Thinking about how to stick to all those New Year’s resolutions? Check out this guest post by Meladie Burke, LPC.
- Every night I think, “I’m going to get up and exercise in the morning”, but I just keep hitting the snooze button.
- I know I should keep walking by that dish of candies without stopping, but I just can’t help myself.
- I know I need to get to bed by 10:00 PM to feel rested, but I then I find myself watching just one more episode on Netflix and before I know it, it’s 1:00 in the morning!
Do any of these feel familiar? You aren’t alone. Many people believe they could improve their lives if they just had more willpower.
The classic study of willpower and delayed gratification was conducted by a psychologist named Walter Mischel in the late 1960s and early1970s with the Marshmallow Test. In the original study, children were offered a choice between one small reward (marshmallow) immediately or two small rewards if they could wait a period of time (about 15 minutes) while the researcher left the room. An updated (and quite adorable) version can be found on YouTube. The participants in Mischel’s study were followed throughout life. Those children who, at age 4 and 5, were able to resist eating the marshmallow scored higher on SATs, obtained higher paying jobs and had lower BMI 30 years later than their counterparts who dug in with little delay. Not too bad!
In the past decade, there have been an increasing number of research studies looking into willpower: what it is, how it helps us and how to get more. Much of this research has been done by Angela Duckworth who made a compelling argument in her 2013 TED talk that willpower, persistence and “grit” matters more for academic success than innate intelligence.
Duckworth’s and other’s research has helped us learn the following about willpower:
- Willpower appears to be a finite resource. We can “use it up” through resisting a temptation or exerting self-control over an extended period of time. Additionally, decision making can deplete willpower.
- Using our willpower to please others seems to use more willpower than using it to achieve internal goals.
- Lack of willpower has a physical basis. Willpower is controlled by a portion of the brain related to cognition. Studies indicate that the brains of those with depleted willpower actually work differently. Additionally, willpower uses up glucose reserves in the brain and restoring glucose could help restore willpower.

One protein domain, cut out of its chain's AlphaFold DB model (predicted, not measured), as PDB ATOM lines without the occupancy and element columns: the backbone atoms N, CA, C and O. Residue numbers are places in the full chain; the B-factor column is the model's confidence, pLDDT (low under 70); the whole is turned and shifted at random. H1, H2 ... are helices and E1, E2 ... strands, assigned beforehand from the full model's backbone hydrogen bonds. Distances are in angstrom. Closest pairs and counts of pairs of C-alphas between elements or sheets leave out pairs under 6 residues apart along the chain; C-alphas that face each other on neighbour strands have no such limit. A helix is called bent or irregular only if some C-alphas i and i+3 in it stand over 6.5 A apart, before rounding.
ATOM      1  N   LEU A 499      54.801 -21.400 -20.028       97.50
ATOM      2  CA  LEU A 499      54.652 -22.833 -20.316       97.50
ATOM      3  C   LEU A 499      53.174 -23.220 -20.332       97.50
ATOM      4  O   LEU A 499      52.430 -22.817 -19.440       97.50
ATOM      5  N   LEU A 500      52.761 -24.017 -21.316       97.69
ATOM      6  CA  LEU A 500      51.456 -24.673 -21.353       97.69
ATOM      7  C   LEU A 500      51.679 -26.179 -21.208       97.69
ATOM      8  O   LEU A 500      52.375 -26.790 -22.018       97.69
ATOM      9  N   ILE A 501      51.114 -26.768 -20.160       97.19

- Willpower is also bolstered by positive mood. In one study, research subjects who were shown funny videos or received surprise gifts were better able to exert self-control.
How can this information help us pass by that candy jar, stick to our exercise regimen, or tackle our list of chores? Here are a few ideas:
- Since decision making can deplete willpower, consider simplifying choices when you can. For example, if you find yourself making unhealthy or unnecessary purchases at the grocery store, consider that you may be getting overwhelmed by the number of choices. Plan ahead by making a specific list of items you need and want. Keep your focus on your list and use your willpower to stick to it.
- Avoid temptation. Research tells us that the old adage “out of sight out of mind” can be useful in resisting temptation. If you are too distracted by incoming emails and texts to finish a project for work, close that browser tab that keeps indicating you have mail, and put your phone in a drawer or another part of the house.
- Make if-then contingency plans. This idea combines the tips in number 1 and 2 above. If you know that you’ll be encountering unavoidable temptation, make a plan. For example, let’s say I’m trying to cut out late night snacking. My “if-then plan” might be something like: If I get a late-night craving for something sweet, I will make a cup of tea instead. If I’m trying to resist snacking from that candy dish on my co-workers desk, my if-then plan might be: If I am needing to speak with my co-worker, then I take a sugar-free mint before heading over.
- Keep blood sugar even. Not only can eating small meals and adding healthy snacks throughout the day help some regulate their metabolism, loose weight and control hunger, it can also keep the brain fed. If you want to try this strategy, avoid processed foods and stick with whole foods and complex carbohydrates.
- Prioritize. If everything is important then nothing is important. Choose one area where you want to improve your grit, maybe increasing physical activity, eating less processed foods, or reducing the amount of time spent mindlessly watching TV. Focus on that area. Once you’ve developed a habit of mind or action, sticking with it will require less willpower and you can move on to another goal.
Whether you are a eat-a-marshmallow-now or wait-for-two-later type of person, you can increase your willpower.
Meladie Burke, LPC is a therapist in Alexandria, Virginia. Find out more about Meladie at meladieburketherapy.com.